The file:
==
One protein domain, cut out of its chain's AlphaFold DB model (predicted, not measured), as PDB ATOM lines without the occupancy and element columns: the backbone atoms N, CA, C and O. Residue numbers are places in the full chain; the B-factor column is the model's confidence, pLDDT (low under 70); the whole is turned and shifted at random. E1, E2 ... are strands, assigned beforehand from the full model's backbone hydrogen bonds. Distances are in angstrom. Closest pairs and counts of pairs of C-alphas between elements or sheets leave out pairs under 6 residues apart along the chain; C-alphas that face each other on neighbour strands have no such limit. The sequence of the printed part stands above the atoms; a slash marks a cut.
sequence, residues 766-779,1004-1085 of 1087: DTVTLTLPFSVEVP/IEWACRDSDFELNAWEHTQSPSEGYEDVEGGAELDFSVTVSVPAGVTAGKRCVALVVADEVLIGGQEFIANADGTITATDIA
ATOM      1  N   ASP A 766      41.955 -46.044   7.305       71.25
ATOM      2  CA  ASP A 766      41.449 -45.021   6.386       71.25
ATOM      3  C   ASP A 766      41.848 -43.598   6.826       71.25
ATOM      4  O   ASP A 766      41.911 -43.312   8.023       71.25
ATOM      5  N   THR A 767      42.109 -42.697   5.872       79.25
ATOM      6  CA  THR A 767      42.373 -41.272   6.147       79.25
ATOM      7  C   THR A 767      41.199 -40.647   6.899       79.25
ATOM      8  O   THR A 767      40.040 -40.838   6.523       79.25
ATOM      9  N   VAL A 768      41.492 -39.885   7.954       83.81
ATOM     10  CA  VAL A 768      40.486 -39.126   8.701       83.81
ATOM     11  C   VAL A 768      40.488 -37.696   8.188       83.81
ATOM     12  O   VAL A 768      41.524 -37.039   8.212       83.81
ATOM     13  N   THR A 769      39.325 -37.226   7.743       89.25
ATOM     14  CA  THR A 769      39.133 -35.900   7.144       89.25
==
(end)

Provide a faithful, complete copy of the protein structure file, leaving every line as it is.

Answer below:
One protein domain, cut out of its chain's AlphaFold DB model (predicted, not measured), as PDB ATOM lines without the occupancy and element columns: the backbone atoms N, CA, C and O. Residue numbers are places in the full chain; the B-factor column is the model's confidence, pLDDT (low under 70); the whole is turned and shifted at random. E1, E2 ... are strands, assigned beforehand from the full model's backbone hydrogen bonds. Distances are in angstrom. Closest pairs and counts of pairs of C-alphas between elements or sheets leave out pairs under 6 residues apart along the chain; C-alphas that face each other on neighbour strands have no such limit. The sequence of the printed part stands above the atoms; a slash marks a cut.
sequence, residues 766-779,1004-1085 of 1087: DTVTLTLPFSVEVP/IEWACRDSDFELNAWEHTQSPSEGYEDVEGGAELDFSVTVSVPAGVTAGKRCVALVVADEVLIGGQEFIANADGTITATDIA
ATOM      1  N   ASP A 766      41.955 -46.044   7.305       71.25
ATOM      2  CA  ASP A 766      41.449 -45.021   6.386       71.25
ATOM      3  C   ASP A 766      41.848 -43.598   6.826       71.25
ATOM      4  O   ASP A 766      41.911 -43.312   8.023       71.25
ATOM      5  N   THR A 767      42.109 -42.697   5.872       79.25
ATOM      6  CA  THR A 767      42.373 -41.272   6.147       79.25
ATOM      7  C   THR A 767      41.199 -40.647   6.899       79.25
ATOM      8  O   THR A 767      40.040 -40.838   6.523       79.25
ATOM      9  N   VAL A 768      41.492 -39.885   7.954       83.81
ATOM     10  CA  VAL A 768      40.486 -39.126   8.701       83.81
ATOM     11  C   VAL A 768      40.488 -37.696   8.188       83.81
ATOM     12  O   VAL A 768      41.524 -37.039   8.212       83.81
ATOM     13  N   THR A 769      39.325 -37.226   7.743       89.25
ATOM     14  CA  THR A 769      39.133 -35.900   7.144       89.25